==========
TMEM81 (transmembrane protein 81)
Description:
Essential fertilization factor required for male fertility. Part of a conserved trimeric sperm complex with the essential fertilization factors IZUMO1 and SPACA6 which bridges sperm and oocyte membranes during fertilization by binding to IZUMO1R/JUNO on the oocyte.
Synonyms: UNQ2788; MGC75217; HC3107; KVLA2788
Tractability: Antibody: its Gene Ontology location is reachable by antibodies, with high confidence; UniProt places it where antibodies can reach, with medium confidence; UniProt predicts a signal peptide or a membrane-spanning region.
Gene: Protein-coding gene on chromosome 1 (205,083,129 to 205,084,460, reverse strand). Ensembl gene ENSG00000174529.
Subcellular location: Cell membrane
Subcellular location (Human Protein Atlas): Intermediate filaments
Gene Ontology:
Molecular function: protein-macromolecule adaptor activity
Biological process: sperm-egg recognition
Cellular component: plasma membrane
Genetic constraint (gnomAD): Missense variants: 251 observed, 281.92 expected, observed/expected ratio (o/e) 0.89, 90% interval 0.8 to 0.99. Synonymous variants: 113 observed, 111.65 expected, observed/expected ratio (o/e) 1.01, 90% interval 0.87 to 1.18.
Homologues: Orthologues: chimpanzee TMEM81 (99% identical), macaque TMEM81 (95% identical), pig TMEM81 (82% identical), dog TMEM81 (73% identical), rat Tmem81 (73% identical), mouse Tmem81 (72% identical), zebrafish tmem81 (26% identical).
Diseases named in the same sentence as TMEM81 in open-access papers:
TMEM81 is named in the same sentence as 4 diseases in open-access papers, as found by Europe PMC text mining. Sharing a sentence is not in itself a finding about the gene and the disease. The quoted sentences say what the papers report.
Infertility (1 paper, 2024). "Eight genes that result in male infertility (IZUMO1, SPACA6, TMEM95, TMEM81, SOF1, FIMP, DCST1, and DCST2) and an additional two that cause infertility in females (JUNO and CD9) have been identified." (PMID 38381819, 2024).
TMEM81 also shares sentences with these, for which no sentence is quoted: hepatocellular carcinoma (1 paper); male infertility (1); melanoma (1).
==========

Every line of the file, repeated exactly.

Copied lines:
TMEM81 (transmembrane protein 81)
Description:
Essential fertilization factor required for male fertility. Part of a conserved trimeric sperm complex with the essential fertilization factors IZUMO1 and SPACA6 which bridges sperm and oocyte membranes during fertilization by binding to IZUMO1R/JUNO on the oocyte.
Synonyms: UNQ2788; MGC75217; HC3107; KVLA2788
Tractability: Antibody: its Gene Ontology location is reachable by antibodies, with high confidence; UniProt places it where antibodies can reach, with medium confidence; UniProt predicts a signal peptide or a membrane-spanning region.
Gene: Protein-coding gene on chromosome 1 (205,083,129 to 205,084,460, reverse strand). Ensembl gene ENSG00000174529.
Subcellular location: Cell membrane
Subcellular location (Human Protein Atlas): Intermediate filaments
Gene Ontology:
Molecular function: protein-macromolecule adaptor activity
Biological process: sperm-egg recognition
Cellular component: plasma membrane
Genetic constraint (gnomAD): Missense variants: 251 observed, 281.92 expected, observed/expected ratio (o/e) 0.89, 90% interval 0.8 to 0.99. Synonymous variants: 113 observed, 111.65 expected, observed/expected ratio (o/e) 1.01, 90% interval 0.87 to 1.18.
Homologues: Orthologues: chimpanzee TMEM81 (99% identical), macaque TMEM81 (95% identical), pig TMEM81 (82% identical), dog TMEM81 (73% identical), rat Tmem81 (73% identical), mouse Tmem81 (72% identical), zebrafish tmem81 (26% identical).
Diseases named in the same sentence as TMEM81 in open-access papers:
TMEM81 is named in the same sentence as 4 diseases in open-access papers, as found by Europe PMC text mining. Sharing a sentence is not in itself a finding about the gene and the disease. The quoted sentences say what the papers report.
Infertility (1 paper, 2024). "Eight genes that result in male infertility (IZUMO1, SPACA6, TMEM95, TMEM81, SOF1, FIMP, DCST1, and DCST2) and an additional two that cause infertility in females (JUNO and CD9) have been identified." (PMID 38381819, 2024).
TMEM81 also shares sentences with these, for which no sentence is quoted: hepatocellular carcinoma (1 paper); male infertility (1); melanoma (1).